NY City Center
Fall for Dance – Program III
American Ballet Theatre
At New York City Center
Arlene Schuler, President & CEO
Mark Litvin, Sr. VP & Managing Director
Stanford Makishi, Artistic Advisor
Ilter Ibrahimof, Artistic Advisor
Clifton Taylor, Festival Lighting Director
Leon Rothenberg, Festival Sound Supervisors
Press: Helene Davis Public Relations
Dr. Roberta E. Zlokower
October 1, 2013
American Ballet Theatre
The Moor’s Pavane, Variations on a Theme of Othello (1970): Choreography by José Limón, Music by Henry Purcell, Arrangement by Simon Sadoff, Direction and Reconstruction by Clay Taliaferro, Performed by Francisco Ruvalcaba (Guest Artist), Thomas Forster, Stella Abrera, Julie Kent.
Having Francisco Ruvalcaba in this four-dancer cast was a brilliant move, not to diminish past Ballet Theater performers who dance The Moor, but Mr. Ruvalcaba is the quintessential Moor, in the mood and gestures of the original Limon choreography. Henry Purcell’s score is structured and graceful, which enhances the shock value of the fate of The Moor’s Wife, Julie Kent. Mr. Ruvalcaba was relentlessly intense, studied, frowning, overflowing with angst and revenge. As His (The Moor’s) Friend, Thomas Forster, on the other hand, seemed too mild for this piece, with its visual violence in the finale. He needs more spark. Stella Abrera, as His Friend’s Wife, flowed in circular fashion, as the repetitive choreography and music moves the momentum and shifts the drama. Ms. Kent was perfectly cast, with her stage magnification of vulnerability and repressed terror. The ballet is also called “Variations on a Theme of Othello”, and its presentation is certainly a variation, not a recreation.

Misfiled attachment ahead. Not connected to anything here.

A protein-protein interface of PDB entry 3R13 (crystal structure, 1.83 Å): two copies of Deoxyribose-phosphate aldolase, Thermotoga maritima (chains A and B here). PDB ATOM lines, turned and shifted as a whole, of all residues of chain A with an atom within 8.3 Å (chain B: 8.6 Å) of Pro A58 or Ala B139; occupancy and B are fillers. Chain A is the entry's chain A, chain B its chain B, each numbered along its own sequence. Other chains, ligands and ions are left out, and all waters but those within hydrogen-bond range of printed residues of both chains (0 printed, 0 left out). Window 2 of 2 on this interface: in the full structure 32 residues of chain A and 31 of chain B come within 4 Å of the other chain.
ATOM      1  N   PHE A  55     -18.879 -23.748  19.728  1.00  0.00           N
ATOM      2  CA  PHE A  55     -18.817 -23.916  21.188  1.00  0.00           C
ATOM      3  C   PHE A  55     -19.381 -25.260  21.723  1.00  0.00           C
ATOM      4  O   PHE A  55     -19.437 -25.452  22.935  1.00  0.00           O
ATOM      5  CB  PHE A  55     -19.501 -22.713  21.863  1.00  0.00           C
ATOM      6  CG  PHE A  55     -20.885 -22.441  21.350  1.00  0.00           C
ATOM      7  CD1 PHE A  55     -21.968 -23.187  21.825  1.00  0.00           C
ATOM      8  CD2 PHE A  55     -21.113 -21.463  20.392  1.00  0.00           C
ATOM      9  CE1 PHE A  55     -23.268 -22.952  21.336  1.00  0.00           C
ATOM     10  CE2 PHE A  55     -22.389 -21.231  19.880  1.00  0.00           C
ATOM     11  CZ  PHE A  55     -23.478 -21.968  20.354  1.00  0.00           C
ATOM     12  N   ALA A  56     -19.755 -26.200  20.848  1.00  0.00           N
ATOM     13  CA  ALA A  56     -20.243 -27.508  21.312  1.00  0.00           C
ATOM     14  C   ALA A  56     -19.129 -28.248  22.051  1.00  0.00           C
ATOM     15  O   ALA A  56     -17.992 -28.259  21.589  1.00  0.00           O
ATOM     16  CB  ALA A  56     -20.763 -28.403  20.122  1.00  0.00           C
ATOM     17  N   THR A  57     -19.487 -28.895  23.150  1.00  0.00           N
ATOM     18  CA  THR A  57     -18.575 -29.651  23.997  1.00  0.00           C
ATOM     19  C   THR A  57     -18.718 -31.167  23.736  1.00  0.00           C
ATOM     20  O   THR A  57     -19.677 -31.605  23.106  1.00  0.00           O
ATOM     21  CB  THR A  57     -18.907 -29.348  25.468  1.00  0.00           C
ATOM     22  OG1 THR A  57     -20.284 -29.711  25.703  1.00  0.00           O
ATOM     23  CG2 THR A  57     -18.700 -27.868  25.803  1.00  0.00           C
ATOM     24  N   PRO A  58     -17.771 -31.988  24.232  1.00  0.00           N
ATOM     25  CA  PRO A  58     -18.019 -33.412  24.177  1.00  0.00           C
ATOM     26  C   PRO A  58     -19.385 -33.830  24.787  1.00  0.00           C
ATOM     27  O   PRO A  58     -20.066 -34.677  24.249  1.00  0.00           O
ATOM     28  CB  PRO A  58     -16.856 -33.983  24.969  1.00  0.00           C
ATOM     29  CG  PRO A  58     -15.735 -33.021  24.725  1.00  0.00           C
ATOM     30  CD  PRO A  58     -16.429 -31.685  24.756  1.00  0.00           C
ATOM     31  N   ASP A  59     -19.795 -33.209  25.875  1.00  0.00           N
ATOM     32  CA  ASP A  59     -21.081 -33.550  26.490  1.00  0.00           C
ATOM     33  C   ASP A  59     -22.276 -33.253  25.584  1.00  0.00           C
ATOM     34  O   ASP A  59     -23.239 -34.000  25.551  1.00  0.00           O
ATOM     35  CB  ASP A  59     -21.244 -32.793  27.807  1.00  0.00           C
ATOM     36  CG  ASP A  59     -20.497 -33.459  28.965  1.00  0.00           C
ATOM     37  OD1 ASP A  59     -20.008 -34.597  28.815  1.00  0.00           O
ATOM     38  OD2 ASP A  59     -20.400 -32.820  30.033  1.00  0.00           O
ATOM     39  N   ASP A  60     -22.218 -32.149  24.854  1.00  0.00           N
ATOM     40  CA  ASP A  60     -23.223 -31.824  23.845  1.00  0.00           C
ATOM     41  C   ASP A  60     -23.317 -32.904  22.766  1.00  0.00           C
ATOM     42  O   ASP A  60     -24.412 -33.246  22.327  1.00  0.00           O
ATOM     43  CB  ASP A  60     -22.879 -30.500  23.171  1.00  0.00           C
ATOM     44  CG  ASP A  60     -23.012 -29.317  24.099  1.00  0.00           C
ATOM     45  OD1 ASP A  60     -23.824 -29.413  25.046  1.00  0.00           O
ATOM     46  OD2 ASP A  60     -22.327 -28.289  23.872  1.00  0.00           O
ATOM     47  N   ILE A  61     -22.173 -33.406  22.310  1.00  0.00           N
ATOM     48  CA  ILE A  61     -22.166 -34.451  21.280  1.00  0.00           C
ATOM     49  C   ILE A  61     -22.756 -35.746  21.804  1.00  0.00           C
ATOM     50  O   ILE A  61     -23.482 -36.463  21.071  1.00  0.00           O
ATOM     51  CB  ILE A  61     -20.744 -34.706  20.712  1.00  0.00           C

The Turn (2013): Choreography by Colin Dunne, Music and Live Sound Processing by Linda Buckley, Lighting and Production Manager: Michael O’Connor, Musicians: Katherine Hunka, Violin, Anna Cashell, Violin, Cian O Dúill, Viola, Rudi de Groote, Cello, Performed by Colin Dunne.
This dance segment was quite boring, with Colin Dunne kicking and tapping his step dance shoes in monotonous fashion. The music was not engaging, a score by Linda Buckley, “The Turn”, with live accompaniment on two violins, viola, and cello. Obviously, this piece, choreographed by Mr. Dunne, himself, could have been improvisational, as it was rhythmic foot percussion to strings. Nothing about the performance made me want to see more.
Sombrerísimo (World Premiere): Choreography by Annabelle Lopez Ochoa, Music by Banda Ionica, Costume Conception by Annabelle Lopez Ochoa, Costume Development and Construction by Diana Ruettiger, Lighting by Joshua Preston, Production Manager: Lutin Tanner, Performed by Christopher Bloom, Jamal Rashann Callender, Alexander Duval, Mario Ismael Espinoza, Marcos Rodriguez, Joshua Winzeler.
Ballet Hispanico brought a vibrant ensemble of seven male dancers in sombreros, which they toss and grab and switch with aplomb. This presentation was engaging and unique, two attributes often attributed to Ballet Hispanico, one of the finest dance companies in New York. Annabelle Lopez Ochoa created choreography and costume conception, and she deserves kudos for double design success. The men shake, twist, jump over each other, and so on, with creaking and windy electronic effects. The audience was vocally energized.
Sinfonía India (US Premiere): Choreography by Nacho Duato, Music by Carlos Chavez, Scenery by Walter Nobbe, Costumes by Nacho Duato, Lighting by Nicholas Fischtel, Performed by the Company.
The ritual dances of the Mexican Indians are celebrated here by Nacho Duato, an au courant choreographer in today’s dance community. With sweeping lifts and legs outstretched, this ensemble of ten, from Holland, wowed the audience, with the work infused with Carlos Chavez’ “Sinfonía India”, Symphony No. 2. In beige costumes by Nacho Duato, the motion swirls, so the skirts become circular and fascinating, as the bare-chested men lift and turn their partners. Dancers, in ballet slippers, against Walter Nobbe’s scenery, kept the fervor high.
Courtesy of Paula Lobo
in "Sinfonía India"
Courtesy of Hans Gerritsen